WHEREAS Alberta’s electricity transmission and distribution system is facilitated by various service areas, serviced by different companies, resulting in a disparity in pricing; and
WHEREAS electricity prices, which are regulated by the Alberta Utilities Commission for residential, farm, and commercial customers, are extraordinarily high in some service areas; and
WHEREAS in 2021, the average residential customer with 7200 kWh of consumption paid between $239.28 (ENMAX) and $339.72 (ATCO) per year in transmission charges; and
WHEREAS in 2021, the average residential customer with 7200 kWh of consumption paid between $308.40 (ENMAX) and $1,007.16 (ATCO) in distribution charges; and
WHEREAS the costs of transmission and distribution impact both purchased and solar energy, resulting in economic challenges to micro-generation;
THEREFORE, BE IT RESOLVED that the Rural Municipalities of Alberta advocate for the Government of Alberta to adopt a new electricity pricing model for transmission and distribution that eliminates the disparity in pricing across Alberta.
The Alberta Utilities Commission (AUC) reviews the costs of electricity delivery in the province, and ensures all charges are fair and reasonable. However, there is an unfair disparity in electricity delivery charges across the Alberta; namely, in transmission and distribution.
Transmission charges are typically between 14% and 20% of a customer’s total bill and cover the cost of moving electric energy to utility substation transformer from generating facilities through transmission lines. This charge is based on how much electricity has been used.
Distribution costs are typically between 22% and 47% of a customer’s total bill and cover the cost of moving electric energy to the customer’s needs from substation transformers to local lines. One kilometer of distribution line will service many more customers in urban centres than in a large, sparsely populated areas. In some parts of the province, transmission and distribution charges make up nearly 70% of customers’ electricity bills.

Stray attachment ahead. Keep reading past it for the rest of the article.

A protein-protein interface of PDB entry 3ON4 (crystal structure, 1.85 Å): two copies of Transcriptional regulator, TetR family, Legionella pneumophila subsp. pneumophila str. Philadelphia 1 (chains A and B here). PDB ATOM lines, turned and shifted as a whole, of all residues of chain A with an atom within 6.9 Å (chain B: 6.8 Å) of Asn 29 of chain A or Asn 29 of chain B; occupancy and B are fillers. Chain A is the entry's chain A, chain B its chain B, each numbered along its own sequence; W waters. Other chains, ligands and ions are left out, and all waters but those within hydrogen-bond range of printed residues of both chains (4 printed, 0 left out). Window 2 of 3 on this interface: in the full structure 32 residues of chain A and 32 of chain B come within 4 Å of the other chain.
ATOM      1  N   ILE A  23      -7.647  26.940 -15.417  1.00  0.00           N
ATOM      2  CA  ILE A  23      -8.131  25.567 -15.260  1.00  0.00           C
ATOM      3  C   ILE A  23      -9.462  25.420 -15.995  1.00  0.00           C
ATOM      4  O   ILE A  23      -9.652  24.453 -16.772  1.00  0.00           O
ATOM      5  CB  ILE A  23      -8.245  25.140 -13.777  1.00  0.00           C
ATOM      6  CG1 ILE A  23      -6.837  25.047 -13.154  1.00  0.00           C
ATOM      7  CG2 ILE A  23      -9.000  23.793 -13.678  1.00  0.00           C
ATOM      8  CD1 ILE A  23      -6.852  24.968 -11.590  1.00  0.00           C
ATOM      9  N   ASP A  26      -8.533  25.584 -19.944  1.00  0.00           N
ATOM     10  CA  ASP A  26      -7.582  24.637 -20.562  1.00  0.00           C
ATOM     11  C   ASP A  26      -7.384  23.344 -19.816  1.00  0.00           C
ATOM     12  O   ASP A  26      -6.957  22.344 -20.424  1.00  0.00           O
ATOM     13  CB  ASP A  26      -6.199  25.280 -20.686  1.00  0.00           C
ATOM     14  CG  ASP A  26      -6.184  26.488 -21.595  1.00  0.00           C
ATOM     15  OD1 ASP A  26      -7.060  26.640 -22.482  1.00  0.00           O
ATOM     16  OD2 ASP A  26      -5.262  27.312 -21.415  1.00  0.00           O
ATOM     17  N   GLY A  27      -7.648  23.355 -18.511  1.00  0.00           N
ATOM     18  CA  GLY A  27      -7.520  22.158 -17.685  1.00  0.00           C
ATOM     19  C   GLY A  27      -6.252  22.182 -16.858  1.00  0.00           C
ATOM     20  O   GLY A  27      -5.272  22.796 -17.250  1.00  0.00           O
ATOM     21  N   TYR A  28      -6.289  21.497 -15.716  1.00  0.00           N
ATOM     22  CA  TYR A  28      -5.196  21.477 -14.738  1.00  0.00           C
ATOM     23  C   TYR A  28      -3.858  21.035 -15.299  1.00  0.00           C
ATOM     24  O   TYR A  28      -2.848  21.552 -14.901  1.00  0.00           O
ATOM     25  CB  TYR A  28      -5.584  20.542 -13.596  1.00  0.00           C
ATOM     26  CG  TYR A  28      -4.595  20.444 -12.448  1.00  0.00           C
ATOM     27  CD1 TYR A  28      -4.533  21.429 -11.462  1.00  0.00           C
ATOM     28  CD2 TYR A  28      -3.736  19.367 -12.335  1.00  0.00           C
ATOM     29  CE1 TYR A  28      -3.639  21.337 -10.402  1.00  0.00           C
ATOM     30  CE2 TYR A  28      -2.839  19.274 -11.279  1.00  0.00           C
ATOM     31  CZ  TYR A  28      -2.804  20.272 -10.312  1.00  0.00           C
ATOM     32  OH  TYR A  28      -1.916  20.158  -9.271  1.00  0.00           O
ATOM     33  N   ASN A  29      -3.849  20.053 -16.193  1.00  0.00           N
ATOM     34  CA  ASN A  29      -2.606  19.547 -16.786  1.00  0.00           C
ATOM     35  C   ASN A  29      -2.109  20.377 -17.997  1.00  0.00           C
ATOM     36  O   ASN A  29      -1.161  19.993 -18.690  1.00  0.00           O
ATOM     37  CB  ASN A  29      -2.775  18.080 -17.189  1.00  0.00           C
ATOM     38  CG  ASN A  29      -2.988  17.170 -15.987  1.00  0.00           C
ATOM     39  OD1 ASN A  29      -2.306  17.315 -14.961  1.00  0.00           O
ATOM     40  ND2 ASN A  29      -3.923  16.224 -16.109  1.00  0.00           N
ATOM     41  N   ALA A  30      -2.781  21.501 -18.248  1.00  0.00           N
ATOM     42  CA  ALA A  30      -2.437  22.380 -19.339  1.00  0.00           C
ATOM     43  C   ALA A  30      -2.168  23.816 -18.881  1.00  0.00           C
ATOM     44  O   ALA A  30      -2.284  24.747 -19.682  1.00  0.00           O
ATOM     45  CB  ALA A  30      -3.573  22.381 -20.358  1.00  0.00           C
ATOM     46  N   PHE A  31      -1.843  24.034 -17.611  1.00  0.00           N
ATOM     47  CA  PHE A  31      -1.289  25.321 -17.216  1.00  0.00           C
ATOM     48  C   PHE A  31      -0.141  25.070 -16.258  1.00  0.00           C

Business and residential customers endure economic penalties based on geographical and population density disadvantages in large areas of the province. This advantage can be as high as three to one, as seen in the charts below. British Columbia and Saskatchewan have successfully built and operated transmission and distribution systems which more evenly distribute delivery service costs.
In Saskatchewan, all cities, towns, and villages pay a set rate for transmission and distribution. All rural areas pay a marginally higher rate. In British Columbia, all electricity costs including transmission and distribution are equalized across the entire province.
As the electrical grid for Alberta operates as a single entity, it would be reasonable to distribute costs equally across the province. Alberta’s model disadvantages communities at the border between service providers. In doing so, it minimizes competitiveness to attract businesses in Alberta outside of urban centers. Continual increases in transmission and distribution rates, in areas already experiencing a disparity, result increased energy poverty for many Albertans.
7-19F: Utility Distribution Rates in Rural Communities and Public Facilities
THEREFORE, BE IT RESOLVED that the Rural Municipalities of Alberta (RMA) requests the Government of Alberta review regulatory requirements relating to transmission and distribution rates of utility companies;
FURTHER BE IT RESOLVED that RMA requests the Government of Alberta review the requirement that public facilities are charged commercial rates and bills based on peak demand.
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